maps. In August 2009. Head-up displays or personal display glasses in automobiles can be used to provide navigation hints and traffic information. at the 2008 LA Auto Show. ecology. and collaboratively modify and analyze. too. showed several versions of the vehicle[13]. AR can be used to display an interactive analysis of terrain characteristics. [15][16] AR can include images of hidden objects. and geology. interactive three-dimensional maps. Industrial Applications: AR can be used to compare the data of digital mock-ups with physical mock-ups for efficiently finding discrepancies between the two sources. Prospecting: In the fields of hydrology. It can further be employed to safeguard digital data in combination with existing real prototypes. Examples include a virtual X-ray view based on prior tomography or on real time images from ultrasound and microconfocal probes[17] or open NMR devices. Nissan unveiled the concept vehicle Cube and presented visitors with a brochure which. Support with complex tasks: Complex tasks such as assembly. the term augmented reality has been blurred a bit due to the increased interest of the general public in AR. which can be particularly effective for medical diagnostics or surgery. These types of displays can be useful for airplane pilots.[14] In 2010 Walt Disney used mobile augmented reality to connect a movie experience to outdoor advertising. For example. Military and emergency services: AR can be applied to military and emergency services as wearable systems to provide information such as instructions.discrepancies Best Buy ran a circular with an augmented reality code that allowed users with a webcam to interact with the product in 3D. Head-up displays are currently used in fighter jets as one of the first AR applications. and fire cells.More recently.[citation needed] . and thus save or minimize the building of real prototypes and improve the quality of the final product. including eye pointing. These include full interactivity. Current applications Advertising: Marketers started to use AR to promote products via interactive AR applications. Outdoor navigation can be augmented for military operations or disaster management. maintenance. Navigation devices: AR can augment the effectiveness of navigation devices for a variety of applications. building navigation can be enhanced for the purpose of maintaining industrial plants. and surgery can be simplified by inserting additional information into the field of view. For example. enemy locations. when held against a webcam. Users could use. labels can be displayed on parts of a system to clarify operating instructions for a mechanic who is performing maintenance on the system. For example.See also Mixed reality. A doctor could observe the fetus inside the mother's womb [18].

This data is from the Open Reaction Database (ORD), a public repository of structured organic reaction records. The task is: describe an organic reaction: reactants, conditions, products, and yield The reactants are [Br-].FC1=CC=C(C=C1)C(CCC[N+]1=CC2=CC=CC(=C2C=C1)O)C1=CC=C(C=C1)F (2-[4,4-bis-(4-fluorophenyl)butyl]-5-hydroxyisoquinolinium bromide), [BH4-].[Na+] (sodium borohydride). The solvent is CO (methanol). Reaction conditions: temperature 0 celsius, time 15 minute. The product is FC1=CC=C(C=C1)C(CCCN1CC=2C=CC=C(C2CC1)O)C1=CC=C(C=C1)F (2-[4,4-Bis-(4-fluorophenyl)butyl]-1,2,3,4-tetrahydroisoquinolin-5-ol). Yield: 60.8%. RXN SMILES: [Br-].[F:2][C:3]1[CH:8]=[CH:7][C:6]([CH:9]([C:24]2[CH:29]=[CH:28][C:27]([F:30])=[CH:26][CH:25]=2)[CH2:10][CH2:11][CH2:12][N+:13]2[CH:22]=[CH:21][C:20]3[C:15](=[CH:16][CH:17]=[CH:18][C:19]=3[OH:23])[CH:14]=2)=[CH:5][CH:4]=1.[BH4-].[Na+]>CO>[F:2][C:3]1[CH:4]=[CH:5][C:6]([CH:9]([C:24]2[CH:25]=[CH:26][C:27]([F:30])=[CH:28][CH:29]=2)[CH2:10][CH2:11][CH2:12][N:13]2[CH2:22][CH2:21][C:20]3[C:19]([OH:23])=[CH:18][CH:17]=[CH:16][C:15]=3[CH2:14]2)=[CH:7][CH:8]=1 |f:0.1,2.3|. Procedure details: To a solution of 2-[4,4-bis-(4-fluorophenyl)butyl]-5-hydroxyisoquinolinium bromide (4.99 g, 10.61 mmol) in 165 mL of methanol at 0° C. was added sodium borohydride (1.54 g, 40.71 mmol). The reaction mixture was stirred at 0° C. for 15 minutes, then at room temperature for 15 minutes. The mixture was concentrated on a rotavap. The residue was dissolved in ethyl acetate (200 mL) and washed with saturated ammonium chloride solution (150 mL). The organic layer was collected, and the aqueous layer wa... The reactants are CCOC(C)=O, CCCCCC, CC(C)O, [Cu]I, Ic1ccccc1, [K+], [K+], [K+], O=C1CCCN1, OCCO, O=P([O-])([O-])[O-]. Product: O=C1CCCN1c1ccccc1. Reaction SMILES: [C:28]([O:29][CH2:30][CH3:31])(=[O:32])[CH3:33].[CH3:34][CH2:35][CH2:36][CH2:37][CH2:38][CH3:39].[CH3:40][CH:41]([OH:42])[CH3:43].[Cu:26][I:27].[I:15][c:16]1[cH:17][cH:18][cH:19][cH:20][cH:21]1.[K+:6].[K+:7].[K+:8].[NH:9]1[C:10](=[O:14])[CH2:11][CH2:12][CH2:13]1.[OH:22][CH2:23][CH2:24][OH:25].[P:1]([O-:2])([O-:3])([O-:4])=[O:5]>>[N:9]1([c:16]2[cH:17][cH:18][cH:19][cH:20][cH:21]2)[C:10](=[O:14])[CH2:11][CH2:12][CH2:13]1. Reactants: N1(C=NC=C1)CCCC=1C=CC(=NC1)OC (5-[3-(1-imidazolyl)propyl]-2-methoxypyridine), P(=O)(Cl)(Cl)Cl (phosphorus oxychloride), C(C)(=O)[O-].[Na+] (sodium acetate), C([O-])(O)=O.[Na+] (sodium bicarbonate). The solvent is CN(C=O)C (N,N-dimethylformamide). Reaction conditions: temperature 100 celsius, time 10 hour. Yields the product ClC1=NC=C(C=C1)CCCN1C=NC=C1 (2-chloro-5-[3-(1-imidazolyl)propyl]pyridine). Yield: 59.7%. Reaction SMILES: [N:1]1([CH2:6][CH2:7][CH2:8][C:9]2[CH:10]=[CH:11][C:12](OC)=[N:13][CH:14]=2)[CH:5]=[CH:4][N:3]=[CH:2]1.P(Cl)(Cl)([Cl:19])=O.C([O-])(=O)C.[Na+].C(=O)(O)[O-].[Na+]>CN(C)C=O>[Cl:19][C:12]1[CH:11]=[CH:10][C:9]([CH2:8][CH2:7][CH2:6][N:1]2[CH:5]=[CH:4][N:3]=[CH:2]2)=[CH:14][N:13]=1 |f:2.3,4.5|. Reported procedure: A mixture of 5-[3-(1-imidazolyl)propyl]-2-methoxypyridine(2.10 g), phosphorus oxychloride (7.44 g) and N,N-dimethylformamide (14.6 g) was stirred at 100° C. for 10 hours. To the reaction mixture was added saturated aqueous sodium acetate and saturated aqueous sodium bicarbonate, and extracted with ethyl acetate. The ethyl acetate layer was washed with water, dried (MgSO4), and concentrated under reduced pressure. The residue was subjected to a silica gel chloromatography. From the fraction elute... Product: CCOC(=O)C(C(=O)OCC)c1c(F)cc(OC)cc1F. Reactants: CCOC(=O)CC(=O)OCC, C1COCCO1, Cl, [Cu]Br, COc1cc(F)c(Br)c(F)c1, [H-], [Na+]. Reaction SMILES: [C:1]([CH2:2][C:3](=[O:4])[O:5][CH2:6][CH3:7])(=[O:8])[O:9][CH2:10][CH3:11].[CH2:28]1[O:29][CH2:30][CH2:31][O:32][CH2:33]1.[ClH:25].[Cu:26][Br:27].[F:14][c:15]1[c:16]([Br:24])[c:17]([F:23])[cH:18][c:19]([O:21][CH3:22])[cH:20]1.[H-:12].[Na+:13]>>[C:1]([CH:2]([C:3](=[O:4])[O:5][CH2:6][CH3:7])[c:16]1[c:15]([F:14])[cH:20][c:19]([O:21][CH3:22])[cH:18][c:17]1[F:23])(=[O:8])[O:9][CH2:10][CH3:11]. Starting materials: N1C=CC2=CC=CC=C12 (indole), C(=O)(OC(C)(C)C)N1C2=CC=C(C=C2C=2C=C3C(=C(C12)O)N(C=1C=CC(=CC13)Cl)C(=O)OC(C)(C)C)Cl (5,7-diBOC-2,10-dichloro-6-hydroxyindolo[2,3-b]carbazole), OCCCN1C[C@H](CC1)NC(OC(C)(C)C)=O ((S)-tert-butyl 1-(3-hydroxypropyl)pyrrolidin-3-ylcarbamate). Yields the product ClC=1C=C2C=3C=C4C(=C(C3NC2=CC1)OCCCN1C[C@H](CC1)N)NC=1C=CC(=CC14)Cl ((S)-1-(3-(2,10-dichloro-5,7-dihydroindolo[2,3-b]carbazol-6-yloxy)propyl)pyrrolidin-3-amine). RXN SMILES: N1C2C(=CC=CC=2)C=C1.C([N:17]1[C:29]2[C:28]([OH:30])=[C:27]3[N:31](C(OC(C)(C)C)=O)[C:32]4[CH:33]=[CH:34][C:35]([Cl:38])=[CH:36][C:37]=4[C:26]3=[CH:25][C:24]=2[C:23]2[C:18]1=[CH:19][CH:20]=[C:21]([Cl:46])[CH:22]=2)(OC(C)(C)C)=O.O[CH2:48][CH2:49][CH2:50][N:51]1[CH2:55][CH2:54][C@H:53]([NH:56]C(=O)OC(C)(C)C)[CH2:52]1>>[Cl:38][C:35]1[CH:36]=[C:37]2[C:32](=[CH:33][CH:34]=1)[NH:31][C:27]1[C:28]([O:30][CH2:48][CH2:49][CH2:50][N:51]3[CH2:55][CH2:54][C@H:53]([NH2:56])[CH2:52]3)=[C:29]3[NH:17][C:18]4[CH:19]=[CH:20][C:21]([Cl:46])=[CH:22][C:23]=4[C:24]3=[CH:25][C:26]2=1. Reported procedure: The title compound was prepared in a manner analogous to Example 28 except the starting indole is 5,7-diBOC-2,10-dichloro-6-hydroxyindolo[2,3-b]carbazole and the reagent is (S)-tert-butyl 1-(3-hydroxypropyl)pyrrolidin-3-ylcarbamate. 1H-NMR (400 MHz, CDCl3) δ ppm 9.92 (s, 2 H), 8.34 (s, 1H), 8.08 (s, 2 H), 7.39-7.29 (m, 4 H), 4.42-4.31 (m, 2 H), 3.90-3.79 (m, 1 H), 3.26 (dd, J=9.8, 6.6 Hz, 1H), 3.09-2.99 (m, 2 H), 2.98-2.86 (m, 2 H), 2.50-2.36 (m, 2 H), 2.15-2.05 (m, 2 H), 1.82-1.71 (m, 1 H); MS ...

theme park attractions (such as Cadbury World). etc.[20] Sightseeing: Models may be created to include labels or text related to the objects/places visited. drawing.Art: AR can be incorporated into artistic applications that allow artists to create art in real time over reality such as painting. Entertainment and education: AR can be used in the fields of entertainment and education to create virtual objects in museums and exhibitions. buildings. draw again. games (such as ARQuake) and books[23]. who became paralyzed.[24] Sydney band Lost Valentinos launched the world's first interactive AR music video on 16 October 2009. modeling. Also see Mixed reality. Music: Pop group Duran Duran included interactive AR projections into their stage show during their 2000 Pop Trash concert tour. OpenFrameworks and the Graffiti Research Lab to help a graffiti artist.[21] Collaboration: AR can help facilitate collaboration among distributed team members via conferences with real and virtual participants. where users could print out 5 markers representing a pre-recorded performance from each band member which they could interact with live and in real-time via their computer webcam and record as their own unique music video clips to share . or even landscapes as they previously existed. One such example of this phenomenon is called Eyewriter that was developed in 2009 by Zachary Lieberman and a group formed by members of Free Art and Technology (FAT). users can rebuild ruins.[19] Architecture: AR can be employed to simulate planned construction projects. The Hand of God is a good example of a collaboration system [22] Also see Mixed reality. With AR.